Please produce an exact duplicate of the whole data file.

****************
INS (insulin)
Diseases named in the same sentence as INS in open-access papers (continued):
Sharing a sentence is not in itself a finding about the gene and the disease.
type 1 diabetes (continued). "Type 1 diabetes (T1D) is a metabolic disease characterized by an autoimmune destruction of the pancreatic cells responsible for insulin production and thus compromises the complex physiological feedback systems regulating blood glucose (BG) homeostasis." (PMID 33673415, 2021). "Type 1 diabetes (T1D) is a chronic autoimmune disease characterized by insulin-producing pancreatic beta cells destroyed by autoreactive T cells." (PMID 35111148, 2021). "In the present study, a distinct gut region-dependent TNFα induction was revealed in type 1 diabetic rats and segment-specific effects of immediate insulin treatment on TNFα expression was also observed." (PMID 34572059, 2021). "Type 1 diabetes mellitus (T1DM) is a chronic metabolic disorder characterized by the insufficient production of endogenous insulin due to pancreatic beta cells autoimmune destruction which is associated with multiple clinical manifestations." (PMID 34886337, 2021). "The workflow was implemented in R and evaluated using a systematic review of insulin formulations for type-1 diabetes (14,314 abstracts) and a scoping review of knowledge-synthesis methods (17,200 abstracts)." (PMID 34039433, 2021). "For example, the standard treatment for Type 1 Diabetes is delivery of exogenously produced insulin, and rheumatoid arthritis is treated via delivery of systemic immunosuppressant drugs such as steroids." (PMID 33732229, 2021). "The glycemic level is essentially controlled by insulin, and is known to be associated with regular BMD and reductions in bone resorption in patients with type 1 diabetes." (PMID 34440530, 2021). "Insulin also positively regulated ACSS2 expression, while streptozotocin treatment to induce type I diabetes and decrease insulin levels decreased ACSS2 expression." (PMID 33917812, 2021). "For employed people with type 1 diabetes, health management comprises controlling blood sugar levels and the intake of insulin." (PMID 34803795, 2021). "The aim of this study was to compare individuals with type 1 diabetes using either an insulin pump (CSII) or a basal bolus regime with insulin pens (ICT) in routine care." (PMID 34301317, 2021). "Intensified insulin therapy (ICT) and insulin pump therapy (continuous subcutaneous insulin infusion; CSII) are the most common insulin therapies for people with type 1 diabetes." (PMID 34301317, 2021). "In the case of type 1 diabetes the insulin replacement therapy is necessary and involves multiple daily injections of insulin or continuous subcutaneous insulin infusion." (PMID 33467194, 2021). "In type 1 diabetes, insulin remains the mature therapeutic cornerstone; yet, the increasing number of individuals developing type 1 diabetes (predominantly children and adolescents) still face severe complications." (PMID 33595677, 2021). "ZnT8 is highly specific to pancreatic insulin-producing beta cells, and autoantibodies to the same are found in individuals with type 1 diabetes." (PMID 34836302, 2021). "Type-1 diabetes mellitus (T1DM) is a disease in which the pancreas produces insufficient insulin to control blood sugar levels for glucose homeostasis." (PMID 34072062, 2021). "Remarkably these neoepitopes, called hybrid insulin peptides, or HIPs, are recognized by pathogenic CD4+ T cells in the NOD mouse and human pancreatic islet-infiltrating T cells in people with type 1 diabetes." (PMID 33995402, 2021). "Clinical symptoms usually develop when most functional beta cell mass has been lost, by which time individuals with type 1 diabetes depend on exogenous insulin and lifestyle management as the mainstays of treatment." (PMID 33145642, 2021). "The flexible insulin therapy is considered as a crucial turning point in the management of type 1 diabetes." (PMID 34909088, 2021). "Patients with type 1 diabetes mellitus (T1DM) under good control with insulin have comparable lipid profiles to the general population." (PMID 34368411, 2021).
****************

INS (insulin)
Diseases named in the same sentence as INS in open-access papers (continued):
Sharing a sentence is not in itself a finding about the gene and the disease.
type 1 diabetes (continued). "Type 1 diabetes (T1D) is a metabolic disease characterized by an autoimmune destruction of the pancreatic cells responsible for insulin production and thus compromises the complex physiological feedback systems regulating blood glucose (BG) homeostasis." (PMID 33673415, 2021). "Type 1 diabetes (T1D) is a chronic autoimmune disease characterized by insulin-producing pancreatic beta cells destroyed by autoreactive T cells." (PMID 35111148, 2021). "In the present study, a distinct gut region-dependent TNFα induction was revealed in type 1 diabetic rats and segment-specific effects of immediate insulin treatment on TNFα expression was also observed." (PMID 34572059, 2021). "Type 1 diabetes mellitus (T1DM) is a chronic metabolic disorder characterized by the insufficient production of endogenous insulin due to pancreatic beta cells autoimmune destruction which is associated with multiple clinical manifestations." (PMID 34886337, 2021). "The workflow was implemented in R and evaluated using a systematic review of insulin formulations for type-1 diabetes (14,314 abstracts) and a scoping review of knowledge-synthesis methods (17,200 abstracts)." (PMID 34039433, 2021). "For example, the standard treatment for Type 1 Diabetes is delivery of exogenously produced insulin, and rheumatoid arthritis is treated via delivery of systemic immunosuppressant drugs such as steroids." (PMID 33732229, 2021). "The glycemic level is essentially controlled by insulin, and is known to be associated with regular BMD and reductions in bone resorption in patients with type 1 diabetes." (PMID 34440530, 2021). "Insulin also positively regulated ACSS2 expression, while streptozotocin treatment to induce type I diabetes and decrease insulin levels decreased ACSS2 expression." (PMID 33917812, 2021). "For employed people with type 1 diabetes, health management comprises controlling blood sugar levels and the intake of insulin." (PMID 34803795, 2021). "The aim of this study was to compare individuals with type 1 diabetes using either an insulin pump (CSII) or a basal bolus regime with insulin pens (ICT) in routine care." (PMID 34301317, 2021). "Intensified insulin therapy (ICT) and insulin pump therapy (continuous subcutaneous insulin infusion; CSII) are the most common insulin therapies for people with type 1 diabetes." (PMID 34301317, 2021). "In the case of type 1 diabetes the insulin replacement therapy is necessary and involves multiple daily injections of insulin or continuous subcutaneous insulin infusion." (PMID 33467194, 2021). "In type 1 diabetes, insulin remains the mature therapeutic cornerstone; yet, the increasing number of individuals developing type 1 diabetes (predominantly children and adolescents) still face severe complications." (PMID 33595677, 2021). "ZnT8 is highly specific to pancreatic insulin-producing beta cells, and autoantibodies to the same are found in individuals with type 1 diabetes." (PMID 34836302, 2021). "Type-1 diabetes mellitus (T1DM) is a disease in which the pancreas produces insufficient insulin to control blood sugar levels for glucose homeostasis." (PMID 34072062, 2021). "Remarkably these neoepitopes, called hybrid insulin peptides, or HIPs, are recognized by pathogenic CD4+ T cells in the NOD mouse and human pancreatic islet-infiltrating T cells in people with type 1 diabetes." (PMID 33995402, 2021). "Clinical symptoms usually develop when most functional beta cell mass has been lost, by which time individuals with type 1 diabetes depend on exogenous insulin and lifestyle management as the mainstays of treatment." (PMID 33145642, 2021). "The flexible insulin therapy is considered as a crucial turning point in the management of type 1 diabetes." (PMID 34909088, 2021). "Patients with type 1 diabetes mellitus (T1DM) under good control with insulin have comparable lipid profiles to the general population." (PMID 34368411, 2021).